Continuity of employment starts when employee begins actual ‘work’ under the contract

The Employment Appeal Tribunal (EAT) has recently determined that continuity of employment will be deemed to start from the date upon which the employee begins work under the contract, and not at the point at which the employee undertakes activities for an employer. However, the EAT also confirmed that this will be a question of fact and degree, having regard to the nature of the activities performed.

In this case, the employee, at the employer’s request, attended a meeting before her contractual start date. She argued that by attending this meeting, her start date for the purposes of calculating her continuous employment had been brought forward, thereby giving her sufficient service to claim unfair dismissal.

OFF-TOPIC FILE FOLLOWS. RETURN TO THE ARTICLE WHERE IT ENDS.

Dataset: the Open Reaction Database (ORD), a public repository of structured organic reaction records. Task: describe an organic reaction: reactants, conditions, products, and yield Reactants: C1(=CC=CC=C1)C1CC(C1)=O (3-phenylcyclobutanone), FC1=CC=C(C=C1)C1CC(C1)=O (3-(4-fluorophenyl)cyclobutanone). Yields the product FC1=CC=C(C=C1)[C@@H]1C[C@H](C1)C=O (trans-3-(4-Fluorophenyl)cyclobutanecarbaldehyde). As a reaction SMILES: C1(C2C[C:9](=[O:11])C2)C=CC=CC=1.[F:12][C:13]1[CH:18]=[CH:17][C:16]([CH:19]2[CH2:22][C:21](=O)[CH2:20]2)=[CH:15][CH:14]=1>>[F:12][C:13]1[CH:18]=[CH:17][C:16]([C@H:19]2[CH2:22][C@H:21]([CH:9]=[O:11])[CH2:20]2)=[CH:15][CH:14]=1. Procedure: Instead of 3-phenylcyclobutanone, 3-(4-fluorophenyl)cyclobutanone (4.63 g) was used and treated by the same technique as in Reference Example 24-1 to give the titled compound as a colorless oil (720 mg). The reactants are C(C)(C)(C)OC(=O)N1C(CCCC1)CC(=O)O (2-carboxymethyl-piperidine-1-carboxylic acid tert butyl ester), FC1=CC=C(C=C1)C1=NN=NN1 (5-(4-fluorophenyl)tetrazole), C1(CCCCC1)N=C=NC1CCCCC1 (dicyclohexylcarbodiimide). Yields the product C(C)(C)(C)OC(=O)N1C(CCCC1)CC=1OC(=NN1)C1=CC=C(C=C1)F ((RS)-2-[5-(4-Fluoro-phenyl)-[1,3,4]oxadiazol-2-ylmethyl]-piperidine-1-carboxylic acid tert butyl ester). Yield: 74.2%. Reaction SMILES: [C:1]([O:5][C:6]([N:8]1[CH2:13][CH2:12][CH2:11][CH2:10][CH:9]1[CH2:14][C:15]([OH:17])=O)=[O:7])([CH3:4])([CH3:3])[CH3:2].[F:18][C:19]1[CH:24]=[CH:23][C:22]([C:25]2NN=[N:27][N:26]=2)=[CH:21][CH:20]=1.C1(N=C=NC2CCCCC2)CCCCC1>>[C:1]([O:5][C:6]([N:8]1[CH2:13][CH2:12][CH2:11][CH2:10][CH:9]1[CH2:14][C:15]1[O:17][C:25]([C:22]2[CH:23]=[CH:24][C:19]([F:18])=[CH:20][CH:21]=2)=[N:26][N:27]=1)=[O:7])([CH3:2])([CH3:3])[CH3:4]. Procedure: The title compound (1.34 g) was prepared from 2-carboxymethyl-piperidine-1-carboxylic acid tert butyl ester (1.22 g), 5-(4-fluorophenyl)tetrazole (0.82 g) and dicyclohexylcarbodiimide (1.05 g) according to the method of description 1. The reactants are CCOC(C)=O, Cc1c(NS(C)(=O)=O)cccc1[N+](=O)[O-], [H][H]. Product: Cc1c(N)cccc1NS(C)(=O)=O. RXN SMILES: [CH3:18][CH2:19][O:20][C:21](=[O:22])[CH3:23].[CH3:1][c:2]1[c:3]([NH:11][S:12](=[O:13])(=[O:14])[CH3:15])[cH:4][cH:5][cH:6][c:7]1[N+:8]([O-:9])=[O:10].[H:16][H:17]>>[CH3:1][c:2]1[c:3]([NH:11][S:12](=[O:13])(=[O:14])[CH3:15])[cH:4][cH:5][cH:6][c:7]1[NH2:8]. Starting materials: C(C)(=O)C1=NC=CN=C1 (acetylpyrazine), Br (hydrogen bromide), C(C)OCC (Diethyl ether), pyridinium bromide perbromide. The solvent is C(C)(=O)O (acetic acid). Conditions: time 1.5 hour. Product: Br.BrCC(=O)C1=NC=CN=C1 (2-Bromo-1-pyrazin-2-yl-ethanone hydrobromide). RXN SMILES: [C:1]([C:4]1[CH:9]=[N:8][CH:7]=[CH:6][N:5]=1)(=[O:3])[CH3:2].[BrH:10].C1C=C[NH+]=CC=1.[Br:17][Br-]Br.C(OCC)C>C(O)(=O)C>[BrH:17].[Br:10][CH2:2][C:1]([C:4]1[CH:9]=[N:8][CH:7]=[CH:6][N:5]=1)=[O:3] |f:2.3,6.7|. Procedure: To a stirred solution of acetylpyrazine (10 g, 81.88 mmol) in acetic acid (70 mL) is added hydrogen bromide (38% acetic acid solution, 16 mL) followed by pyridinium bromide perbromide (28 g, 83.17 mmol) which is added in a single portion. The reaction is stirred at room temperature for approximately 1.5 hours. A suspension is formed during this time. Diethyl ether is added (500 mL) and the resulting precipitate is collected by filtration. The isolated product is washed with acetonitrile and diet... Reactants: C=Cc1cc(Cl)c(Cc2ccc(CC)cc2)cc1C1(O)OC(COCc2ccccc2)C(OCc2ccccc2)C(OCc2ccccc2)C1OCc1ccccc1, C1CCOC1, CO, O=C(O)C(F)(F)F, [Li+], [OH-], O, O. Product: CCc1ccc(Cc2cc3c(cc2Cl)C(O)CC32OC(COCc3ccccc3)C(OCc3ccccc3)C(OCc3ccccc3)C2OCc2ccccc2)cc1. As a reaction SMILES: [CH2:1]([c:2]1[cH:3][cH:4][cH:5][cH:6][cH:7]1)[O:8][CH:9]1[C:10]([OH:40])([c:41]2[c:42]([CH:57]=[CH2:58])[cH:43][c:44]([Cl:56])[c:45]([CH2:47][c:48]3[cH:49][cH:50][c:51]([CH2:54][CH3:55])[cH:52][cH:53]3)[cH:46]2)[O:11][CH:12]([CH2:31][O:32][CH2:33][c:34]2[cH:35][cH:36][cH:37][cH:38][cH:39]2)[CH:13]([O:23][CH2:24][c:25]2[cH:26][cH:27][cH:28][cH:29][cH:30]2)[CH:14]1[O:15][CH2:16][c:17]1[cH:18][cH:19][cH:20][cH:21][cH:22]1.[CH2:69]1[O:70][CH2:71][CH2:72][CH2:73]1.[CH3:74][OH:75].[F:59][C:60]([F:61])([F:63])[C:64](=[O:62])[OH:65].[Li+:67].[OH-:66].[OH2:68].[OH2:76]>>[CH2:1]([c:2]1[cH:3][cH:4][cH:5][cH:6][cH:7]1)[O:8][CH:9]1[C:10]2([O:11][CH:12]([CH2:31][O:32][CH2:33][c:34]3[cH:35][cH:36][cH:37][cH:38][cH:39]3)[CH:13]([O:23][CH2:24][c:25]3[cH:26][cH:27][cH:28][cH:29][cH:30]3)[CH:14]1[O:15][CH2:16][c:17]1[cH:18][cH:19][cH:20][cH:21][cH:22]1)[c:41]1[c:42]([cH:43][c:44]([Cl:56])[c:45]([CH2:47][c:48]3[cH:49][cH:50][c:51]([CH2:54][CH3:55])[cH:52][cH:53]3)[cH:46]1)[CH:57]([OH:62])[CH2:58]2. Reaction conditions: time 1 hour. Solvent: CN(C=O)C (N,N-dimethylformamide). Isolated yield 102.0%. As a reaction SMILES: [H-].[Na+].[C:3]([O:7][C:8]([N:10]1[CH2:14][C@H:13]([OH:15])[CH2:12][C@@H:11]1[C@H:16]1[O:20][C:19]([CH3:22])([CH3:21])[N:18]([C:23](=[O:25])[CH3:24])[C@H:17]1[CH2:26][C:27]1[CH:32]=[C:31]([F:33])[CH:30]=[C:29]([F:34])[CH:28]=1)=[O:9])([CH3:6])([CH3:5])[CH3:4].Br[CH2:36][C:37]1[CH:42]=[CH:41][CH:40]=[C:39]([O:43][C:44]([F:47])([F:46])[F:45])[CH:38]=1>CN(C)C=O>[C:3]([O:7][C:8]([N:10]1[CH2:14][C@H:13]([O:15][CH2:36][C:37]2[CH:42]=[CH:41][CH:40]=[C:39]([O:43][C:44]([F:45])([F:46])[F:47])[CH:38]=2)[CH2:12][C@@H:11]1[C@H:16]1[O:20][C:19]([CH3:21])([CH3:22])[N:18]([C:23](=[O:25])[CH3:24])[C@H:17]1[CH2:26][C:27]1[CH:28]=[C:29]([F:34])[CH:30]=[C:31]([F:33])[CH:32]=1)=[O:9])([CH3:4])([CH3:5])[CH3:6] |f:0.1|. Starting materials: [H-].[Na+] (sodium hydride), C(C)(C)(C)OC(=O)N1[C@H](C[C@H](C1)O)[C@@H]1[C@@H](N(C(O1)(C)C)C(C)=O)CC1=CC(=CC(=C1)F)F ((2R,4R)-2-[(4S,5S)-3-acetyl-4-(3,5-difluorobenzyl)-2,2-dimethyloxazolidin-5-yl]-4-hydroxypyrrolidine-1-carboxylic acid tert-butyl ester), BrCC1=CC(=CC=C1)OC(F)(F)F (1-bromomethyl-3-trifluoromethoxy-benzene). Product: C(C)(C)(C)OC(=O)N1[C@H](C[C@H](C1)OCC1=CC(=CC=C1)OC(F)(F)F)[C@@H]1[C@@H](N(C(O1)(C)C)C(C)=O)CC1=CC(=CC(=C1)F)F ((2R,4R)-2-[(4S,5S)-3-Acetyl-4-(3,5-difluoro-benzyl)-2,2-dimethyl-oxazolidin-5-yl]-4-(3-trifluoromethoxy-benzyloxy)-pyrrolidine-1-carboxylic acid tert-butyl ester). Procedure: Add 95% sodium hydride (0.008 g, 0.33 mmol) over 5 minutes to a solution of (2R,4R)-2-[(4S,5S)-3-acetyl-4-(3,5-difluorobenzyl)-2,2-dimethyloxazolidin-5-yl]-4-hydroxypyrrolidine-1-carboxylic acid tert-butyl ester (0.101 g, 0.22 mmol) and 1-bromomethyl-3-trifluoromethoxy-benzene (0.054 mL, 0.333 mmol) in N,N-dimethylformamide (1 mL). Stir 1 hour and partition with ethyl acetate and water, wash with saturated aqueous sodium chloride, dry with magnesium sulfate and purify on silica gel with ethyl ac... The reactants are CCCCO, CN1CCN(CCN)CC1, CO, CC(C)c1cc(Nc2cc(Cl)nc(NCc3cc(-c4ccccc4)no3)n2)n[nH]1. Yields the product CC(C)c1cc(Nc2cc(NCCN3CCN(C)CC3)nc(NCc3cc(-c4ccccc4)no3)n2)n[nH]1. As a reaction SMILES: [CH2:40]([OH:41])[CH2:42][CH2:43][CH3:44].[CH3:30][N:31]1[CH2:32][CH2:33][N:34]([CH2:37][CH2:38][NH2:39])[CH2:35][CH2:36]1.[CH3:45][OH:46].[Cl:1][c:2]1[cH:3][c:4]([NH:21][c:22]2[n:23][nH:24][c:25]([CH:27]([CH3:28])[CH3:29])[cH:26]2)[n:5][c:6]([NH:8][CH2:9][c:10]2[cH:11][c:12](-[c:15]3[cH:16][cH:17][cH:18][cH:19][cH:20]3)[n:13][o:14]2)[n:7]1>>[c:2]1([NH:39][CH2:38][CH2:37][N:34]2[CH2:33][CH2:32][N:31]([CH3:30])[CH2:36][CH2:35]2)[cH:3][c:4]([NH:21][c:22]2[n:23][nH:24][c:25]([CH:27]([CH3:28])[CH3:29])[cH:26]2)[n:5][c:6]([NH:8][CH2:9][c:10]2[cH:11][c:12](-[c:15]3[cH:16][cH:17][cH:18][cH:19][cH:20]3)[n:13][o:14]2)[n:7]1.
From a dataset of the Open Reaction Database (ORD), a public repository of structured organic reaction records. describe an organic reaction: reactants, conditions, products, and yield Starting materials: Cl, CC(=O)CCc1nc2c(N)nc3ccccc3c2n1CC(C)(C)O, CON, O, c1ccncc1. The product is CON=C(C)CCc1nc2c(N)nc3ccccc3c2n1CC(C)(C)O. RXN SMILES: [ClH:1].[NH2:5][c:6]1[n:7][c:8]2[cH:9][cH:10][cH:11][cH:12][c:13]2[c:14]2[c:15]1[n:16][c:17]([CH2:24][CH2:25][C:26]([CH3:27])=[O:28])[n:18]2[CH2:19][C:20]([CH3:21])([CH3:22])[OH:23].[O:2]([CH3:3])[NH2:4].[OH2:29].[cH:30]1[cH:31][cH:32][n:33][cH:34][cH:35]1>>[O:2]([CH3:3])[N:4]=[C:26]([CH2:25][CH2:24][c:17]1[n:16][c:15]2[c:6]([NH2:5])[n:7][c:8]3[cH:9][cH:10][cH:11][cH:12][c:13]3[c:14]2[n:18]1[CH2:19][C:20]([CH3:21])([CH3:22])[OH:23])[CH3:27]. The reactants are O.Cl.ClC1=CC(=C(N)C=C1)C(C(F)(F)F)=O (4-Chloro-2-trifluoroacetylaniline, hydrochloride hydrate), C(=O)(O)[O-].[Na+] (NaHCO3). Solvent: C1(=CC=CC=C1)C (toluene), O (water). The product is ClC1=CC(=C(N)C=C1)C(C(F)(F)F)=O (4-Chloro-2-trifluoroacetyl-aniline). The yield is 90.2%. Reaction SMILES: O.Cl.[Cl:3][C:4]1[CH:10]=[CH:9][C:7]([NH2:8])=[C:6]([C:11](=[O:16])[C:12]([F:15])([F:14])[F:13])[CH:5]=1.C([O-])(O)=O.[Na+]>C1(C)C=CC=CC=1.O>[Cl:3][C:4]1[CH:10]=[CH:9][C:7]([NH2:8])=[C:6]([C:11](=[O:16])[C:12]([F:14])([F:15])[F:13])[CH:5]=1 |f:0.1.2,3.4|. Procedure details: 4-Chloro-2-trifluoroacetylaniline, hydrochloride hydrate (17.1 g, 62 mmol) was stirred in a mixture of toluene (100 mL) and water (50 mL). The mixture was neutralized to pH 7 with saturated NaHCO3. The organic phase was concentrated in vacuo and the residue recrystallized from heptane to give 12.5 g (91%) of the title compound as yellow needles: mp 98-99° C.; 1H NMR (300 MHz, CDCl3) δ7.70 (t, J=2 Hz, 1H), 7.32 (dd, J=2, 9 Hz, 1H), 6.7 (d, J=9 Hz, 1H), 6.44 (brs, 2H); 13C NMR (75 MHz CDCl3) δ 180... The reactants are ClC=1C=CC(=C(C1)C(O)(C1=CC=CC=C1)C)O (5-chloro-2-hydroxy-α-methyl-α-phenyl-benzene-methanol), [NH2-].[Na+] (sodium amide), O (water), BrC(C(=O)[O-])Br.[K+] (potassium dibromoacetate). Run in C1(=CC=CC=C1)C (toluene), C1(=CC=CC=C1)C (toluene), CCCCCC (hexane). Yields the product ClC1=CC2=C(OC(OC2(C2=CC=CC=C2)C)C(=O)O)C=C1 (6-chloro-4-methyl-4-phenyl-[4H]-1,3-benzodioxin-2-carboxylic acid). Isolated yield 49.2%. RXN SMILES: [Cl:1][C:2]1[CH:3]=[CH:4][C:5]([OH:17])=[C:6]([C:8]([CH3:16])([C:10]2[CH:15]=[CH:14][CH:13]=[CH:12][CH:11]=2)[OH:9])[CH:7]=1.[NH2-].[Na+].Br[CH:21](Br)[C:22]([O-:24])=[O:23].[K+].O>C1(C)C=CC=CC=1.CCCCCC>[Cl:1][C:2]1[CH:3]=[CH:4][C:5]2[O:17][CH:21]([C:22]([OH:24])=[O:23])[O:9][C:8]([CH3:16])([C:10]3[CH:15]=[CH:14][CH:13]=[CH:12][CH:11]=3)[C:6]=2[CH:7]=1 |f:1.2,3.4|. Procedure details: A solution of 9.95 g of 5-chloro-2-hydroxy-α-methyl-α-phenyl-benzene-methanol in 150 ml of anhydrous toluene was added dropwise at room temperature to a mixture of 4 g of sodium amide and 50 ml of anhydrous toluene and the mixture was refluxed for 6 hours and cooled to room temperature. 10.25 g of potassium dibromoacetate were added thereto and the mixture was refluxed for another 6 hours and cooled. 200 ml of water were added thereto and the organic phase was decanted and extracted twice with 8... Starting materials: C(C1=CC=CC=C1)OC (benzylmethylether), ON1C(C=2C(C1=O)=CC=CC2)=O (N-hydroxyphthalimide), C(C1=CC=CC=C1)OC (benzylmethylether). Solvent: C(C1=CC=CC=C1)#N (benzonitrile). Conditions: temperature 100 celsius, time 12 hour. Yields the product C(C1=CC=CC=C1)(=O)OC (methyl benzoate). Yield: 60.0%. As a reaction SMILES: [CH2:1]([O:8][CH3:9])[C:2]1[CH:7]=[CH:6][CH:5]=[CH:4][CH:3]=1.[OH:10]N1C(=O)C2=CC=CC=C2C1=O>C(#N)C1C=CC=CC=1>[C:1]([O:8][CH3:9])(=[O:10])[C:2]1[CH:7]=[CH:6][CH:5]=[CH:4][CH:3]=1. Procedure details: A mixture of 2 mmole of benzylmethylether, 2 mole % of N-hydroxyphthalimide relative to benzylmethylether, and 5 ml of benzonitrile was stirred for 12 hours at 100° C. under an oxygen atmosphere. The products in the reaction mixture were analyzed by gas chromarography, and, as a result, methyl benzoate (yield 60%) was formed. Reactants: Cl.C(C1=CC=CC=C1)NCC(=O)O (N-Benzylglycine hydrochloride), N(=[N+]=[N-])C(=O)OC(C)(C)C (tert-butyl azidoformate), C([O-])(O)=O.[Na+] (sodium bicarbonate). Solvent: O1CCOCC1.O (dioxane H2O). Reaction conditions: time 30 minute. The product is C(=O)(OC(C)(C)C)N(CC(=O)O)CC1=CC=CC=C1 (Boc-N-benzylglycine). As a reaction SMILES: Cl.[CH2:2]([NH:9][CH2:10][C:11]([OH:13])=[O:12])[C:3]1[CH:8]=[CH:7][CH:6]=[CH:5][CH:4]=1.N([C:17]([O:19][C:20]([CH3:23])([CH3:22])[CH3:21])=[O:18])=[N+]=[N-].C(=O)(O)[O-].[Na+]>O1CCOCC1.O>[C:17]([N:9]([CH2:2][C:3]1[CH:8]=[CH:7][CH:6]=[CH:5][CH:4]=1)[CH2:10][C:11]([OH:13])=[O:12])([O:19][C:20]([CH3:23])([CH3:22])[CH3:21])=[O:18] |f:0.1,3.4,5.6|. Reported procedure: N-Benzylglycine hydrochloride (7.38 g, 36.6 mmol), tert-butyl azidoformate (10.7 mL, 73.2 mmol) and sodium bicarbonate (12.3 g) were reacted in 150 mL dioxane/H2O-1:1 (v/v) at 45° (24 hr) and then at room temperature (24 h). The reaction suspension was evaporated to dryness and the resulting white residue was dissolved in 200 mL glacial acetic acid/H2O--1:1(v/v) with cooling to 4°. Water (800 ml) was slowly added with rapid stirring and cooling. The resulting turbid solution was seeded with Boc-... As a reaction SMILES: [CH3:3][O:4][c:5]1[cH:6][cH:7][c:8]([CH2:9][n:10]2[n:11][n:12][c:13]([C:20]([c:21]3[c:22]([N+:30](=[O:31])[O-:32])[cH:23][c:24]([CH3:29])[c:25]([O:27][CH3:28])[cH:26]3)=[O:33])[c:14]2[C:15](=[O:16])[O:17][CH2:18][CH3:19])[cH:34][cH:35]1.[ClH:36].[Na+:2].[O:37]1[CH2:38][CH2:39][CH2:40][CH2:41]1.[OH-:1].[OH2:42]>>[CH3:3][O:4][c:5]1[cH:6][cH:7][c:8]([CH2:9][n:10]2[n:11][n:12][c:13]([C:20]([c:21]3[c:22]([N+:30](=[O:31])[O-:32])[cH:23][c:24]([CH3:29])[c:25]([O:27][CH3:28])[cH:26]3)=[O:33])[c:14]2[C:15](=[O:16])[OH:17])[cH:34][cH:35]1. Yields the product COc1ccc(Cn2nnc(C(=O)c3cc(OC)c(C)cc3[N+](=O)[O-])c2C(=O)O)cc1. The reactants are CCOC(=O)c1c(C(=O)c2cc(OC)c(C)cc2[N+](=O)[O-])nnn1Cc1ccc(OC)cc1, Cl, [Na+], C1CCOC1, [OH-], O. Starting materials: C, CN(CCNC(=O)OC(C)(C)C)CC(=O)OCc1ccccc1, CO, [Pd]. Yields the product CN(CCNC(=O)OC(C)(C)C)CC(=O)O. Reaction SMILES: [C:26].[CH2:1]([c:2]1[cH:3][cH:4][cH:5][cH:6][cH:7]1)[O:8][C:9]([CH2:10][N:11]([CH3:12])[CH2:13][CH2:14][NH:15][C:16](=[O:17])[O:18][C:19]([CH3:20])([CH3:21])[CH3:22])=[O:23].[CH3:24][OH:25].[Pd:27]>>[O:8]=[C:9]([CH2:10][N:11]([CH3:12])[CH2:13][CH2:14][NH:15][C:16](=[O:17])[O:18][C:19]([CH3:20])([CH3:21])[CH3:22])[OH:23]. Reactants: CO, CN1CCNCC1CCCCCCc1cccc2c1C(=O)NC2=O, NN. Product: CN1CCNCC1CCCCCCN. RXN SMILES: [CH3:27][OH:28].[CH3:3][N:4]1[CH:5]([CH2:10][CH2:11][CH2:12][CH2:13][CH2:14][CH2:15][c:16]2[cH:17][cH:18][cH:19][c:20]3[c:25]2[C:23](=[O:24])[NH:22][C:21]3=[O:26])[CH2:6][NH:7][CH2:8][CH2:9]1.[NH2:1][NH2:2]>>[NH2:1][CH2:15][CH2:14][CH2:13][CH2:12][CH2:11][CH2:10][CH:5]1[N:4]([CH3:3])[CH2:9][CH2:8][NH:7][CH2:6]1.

The EAT held that the employee’s attendance at the meeting did not bring her start date forward. In reaching this conclusion, the EAT had regard to the fact that:
• she had not been obliged to attend the meeting;
• she was not there in the capacity of an employee;
• she was not paid for her attendance; and
• she went to the meeting entirely of her own choice.
(Case name: Koenig v The Mind Gym, EAT UKEAT/0201/12/R)

Full case can be found here:

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